• carifavole

Just Give Me A Reason

Alright my kohai, senpai is here with another useful life lesson.

Nothing in Life is Free.

You’ve heard this before I’m sure. Usually, it’s to remind you that you have to fight for what you want in life in some way; there is always some price to pay, a sacrifice. And that’s true and sound advice. But that’s not where I’m going with it today.

Nothing you take is free, for sure. But nothing you GIVE is free, either.

And before I proceed, I am not saying that volunteer or charity work is bad in any way. But they are upfront about you giving your time, talent, or money to their cause. You are rewarded by the good deed you’ve done; the help and support you’ve given. And that’s a beautiful thing!

But that concept seems to be lost in terms of freelance work. You’ve heard the expression “Exposure doesn’t pay bills” – many professionals feel slighted by the concept of giving their talent or skill away for free, in exchange for the recipient to “spread the word” about the service that was provided.

This is tough because when you are just starting out in your Creative field, it’s important to build a resume of your work. Paintings you’ve made, photoshoots you’ve run, voiceovers you’ve done. So you reason with yourself “adding this to my resume will benefit me, so I’ll do the work for free/at a discount.”

I’ve done it. I’m not sure there’s a single person out there who has not, at some point in their life, done something in the hopes it would benefit them more in the future. Write that optional essay for extra credit in school, work overtime (un-clocked) to finish that project your boss is eager to see, take that passion project offer up so you can use the finished project in your portfolio.

Is there a problem with this? Some say so; I say ‘No’. As long as you are aware of your actual worth as a professional, then I personally see it as a strategic move. However, if you can only get work by lowering your rates to a novice level, then you might want to re-evaluate where you are in your career.

My advice to you is simply this – unless you find some benefit to the agreement, do not do any favors.

That is not to say you can’t do a Mental Health PSA for free; that is a good cause and if you believe in it, giving your support is beneficial to you. This is like volunteer or charity work.

And if you get to a point in your Networking where you get a “you scratch my back, I scratch yours” scenario, take it! Because you will benefit from such a partnership. I always think of an anecdote a fellow voice over talent said: He did a free commercial for his dentist in exchange for free dental work. Just a good old-school barter system. Both parties benefited from the agreement, so it was a Win-Win Situation.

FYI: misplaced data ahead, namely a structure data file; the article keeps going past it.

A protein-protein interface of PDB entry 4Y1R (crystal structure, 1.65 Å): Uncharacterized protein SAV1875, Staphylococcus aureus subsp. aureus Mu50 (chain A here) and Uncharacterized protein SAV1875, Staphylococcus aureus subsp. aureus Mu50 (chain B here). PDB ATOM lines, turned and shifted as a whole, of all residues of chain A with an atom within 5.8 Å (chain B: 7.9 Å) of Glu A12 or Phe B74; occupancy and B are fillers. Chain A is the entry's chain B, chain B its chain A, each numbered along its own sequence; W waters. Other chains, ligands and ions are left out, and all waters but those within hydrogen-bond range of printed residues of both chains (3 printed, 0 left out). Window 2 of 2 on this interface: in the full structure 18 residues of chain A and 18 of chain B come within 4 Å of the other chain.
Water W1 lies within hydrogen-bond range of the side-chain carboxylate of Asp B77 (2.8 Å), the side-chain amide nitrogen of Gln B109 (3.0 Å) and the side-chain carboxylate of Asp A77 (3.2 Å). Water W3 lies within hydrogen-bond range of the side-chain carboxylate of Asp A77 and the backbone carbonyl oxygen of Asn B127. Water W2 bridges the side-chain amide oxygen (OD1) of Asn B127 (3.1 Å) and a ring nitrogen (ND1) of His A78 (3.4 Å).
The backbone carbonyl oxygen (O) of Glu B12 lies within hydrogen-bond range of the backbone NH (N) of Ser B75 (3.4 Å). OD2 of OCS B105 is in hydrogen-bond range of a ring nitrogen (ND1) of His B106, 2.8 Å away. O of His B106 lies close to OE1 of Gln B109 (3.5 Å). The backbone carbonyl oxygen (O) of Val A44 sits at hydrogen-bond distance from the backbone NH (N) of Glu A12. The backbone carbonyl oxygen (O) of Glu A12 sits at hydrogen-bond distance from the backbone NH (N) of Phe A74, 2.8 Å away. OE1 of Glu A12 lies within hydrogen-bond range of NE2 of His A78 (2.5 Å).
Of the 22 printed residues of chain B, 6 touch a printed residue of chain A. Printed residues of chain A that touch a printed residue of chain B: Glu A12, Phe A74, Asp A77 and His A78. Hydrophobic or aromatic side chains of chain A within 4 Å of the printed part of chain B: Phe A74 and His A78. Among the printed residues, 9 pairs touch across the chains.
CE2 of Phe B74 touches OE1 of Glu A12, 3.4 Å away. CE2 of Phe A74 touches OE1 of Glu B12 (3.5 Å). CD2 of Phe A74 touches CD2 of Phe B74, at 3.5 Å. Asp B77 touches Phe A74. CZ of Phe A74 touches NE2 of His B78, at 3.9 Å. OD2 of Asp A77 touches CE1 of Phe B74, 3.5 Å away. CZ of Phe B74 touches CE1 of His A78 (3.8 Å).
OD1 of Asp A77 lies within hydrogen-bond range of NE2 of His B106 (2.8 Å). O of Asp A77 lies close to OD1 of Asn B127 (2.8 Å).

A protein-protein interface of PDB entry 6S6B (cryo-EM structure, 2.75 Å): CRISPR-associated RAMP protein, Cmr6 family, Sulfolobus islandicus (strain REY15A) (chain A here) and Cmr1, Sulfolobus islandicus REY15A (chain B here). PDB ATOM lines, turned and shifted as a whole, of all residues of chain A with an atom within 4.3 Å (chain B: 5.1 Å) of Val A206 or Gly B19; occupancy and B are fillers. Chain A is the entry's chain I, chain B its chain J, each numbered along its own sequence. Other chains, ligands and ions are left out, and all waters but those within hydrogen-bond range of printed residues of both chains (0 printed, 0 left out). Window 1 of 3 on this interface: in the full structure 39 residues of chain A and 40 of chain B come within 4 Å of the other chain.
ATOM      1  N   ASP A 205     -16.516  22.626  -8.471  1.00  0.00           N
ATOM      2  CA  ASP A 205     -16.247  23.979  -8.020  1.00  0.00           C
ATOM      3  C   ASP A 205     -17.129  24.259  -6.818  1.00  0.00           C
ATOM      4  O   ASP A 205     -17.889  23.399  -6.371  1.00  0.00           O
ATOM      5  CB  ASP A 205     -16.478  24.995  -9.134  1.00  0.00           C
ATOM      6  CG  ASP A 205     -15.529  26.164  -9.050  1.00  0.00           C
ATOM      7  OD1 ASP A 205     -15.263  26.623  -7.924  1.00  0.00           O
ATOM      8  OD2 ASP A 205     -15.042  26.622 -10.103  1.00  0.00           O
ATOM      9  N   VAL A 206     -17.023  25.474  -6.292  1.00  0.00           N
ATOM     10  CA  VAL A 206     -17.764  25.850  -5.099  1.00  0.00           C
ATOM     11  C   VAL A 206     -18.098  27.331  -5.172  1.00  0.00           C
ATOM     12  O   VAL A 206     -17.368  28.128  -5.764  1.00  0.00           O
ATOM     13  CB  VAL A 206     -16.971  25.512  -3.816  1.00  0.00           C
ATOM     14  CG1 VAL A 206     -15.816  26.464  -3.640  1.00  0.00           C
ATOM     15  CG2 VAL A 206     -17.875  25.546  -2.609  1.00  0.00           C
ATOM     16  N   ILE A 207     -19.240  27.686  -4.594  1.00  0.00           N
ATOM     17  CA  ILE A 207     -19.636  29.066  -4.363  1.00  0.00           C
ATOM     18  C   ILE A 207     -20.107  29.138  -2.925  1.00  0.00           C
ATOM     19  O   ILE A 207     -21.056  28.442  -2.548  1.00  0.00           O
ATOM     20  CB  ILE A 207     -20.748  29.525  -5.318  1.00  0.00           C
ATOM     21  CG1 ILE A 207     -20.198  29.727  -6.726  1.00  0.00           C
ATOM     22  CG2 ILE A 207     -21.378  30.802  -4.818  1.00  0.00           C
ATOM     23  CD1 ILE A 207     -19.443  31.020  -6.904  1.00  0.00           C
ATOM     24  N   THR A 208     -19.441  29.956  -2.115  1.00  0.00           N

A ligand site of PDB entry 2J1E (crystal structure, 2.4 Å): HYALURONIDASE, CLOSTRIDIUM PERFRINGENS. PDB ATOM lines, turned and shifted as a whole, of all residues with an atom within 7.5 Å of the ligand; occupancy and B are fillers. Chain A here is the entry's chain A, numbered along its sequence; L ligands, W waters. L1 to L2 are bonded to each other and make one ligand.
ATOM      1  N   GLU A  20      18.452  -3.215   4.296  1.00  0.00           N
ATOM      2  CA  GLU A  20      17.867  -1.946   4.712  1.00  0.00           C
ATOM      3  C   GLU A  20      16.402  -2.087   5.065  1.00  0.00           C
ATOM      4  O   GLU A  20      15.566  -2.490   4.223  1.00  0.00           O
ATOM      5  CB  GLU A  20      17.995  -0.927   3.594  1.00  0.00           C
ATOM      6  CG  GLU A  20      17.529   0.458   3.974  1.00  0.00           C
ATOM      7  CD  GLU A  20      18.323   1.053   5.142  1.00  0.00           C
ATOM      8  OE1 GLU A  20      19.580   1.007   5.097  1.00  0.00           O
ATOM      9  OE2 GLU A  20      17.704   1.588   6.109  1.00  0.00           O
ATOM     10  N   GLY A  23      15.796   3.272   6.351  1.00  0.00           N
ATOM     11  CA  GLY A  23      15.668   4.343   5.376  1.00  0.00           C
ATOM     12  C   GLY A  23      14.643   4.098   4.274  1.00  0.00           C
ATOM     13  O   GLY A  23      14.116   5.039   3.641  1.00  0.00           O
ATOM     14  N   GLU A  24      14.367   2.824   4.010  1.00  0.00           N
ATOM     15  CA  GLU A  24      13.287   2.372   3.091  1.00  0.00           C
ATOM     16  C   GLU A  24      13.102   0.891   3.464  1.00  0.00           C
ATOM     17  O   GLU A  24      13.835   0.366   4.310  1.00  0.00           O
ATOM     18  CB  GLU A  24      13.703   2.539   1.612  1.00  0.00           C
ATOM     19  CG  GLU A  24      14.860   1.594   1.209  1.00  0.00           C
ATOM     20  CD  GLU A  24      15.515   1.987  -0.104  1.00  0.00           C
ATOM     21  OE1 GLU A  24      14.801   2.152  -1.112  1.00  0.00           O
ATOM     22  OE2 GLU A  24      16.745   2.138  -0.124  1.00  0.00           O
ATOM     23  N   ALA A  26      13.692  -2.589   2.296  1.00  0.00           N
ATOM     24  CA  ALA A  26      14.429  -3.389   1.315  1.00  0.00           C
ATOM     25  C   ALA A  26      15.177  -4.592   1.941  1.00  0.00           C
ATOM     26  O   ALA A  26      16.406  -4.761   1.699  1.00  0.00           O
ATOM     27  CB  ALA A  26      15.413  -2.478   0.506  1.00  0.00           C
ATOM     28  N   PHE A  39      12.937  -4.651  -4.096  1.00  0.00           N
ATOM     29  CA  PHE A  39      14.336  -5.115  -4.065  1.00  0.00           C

No, what I am saying is that in all of your Marketing tactics, you may be approached with a “lowball offer”. Perhaps someone wants you to do their Podcast Intro for free or voice a character in their independent project.

We artists never want to turn down work; it’s in our nature to always have something to work on. But that “oh, what the heck” gig you picked up will still require your commitment. You agreed to provide voiceover and I’ve never had a client (paying or free) not want clean-audio. Just how long is the project you agreed to do?

Consider what the Industry Standard Rate would be for the service in question. Ask yourself where this potential client is in their own career; are they a high school student? Is this their first project after getting their degree? What is their reason for asking for this service for free or below value?

You may evaluate the situation and agree to do the work simply to help the person out, or maybe you believe in the project, or you simply just think it would be fun!

That’s all the reason you need. Just remember to have a reason.

Because one of the most ironic lessons I have ever learned, is that the less someone pays for something, the more picky they are about what they receive. I won’t go into detail; I’ve read an article recently that advised talent not to speak negatively in any way about work they’ve done. While I do think that cautionary tales should warrant examples, I do understand the image that may present to potential clients. And just to clarify, the example I have in my head is actually still in-production 4+yrs later after my involvement. I will however say that there is a direct correlation between where someone is on a professional standpoint and the rates they suggest for the project; Marketing Agencies have more of an understanding what goes into the transaction than a high school student and their budget tends to illustrate this.

But, if that Senior Project makes you smile and you can carve out the time to take it on – Go For It!

Just don’t let that commitment take time away from you seeking out additional opportunities.

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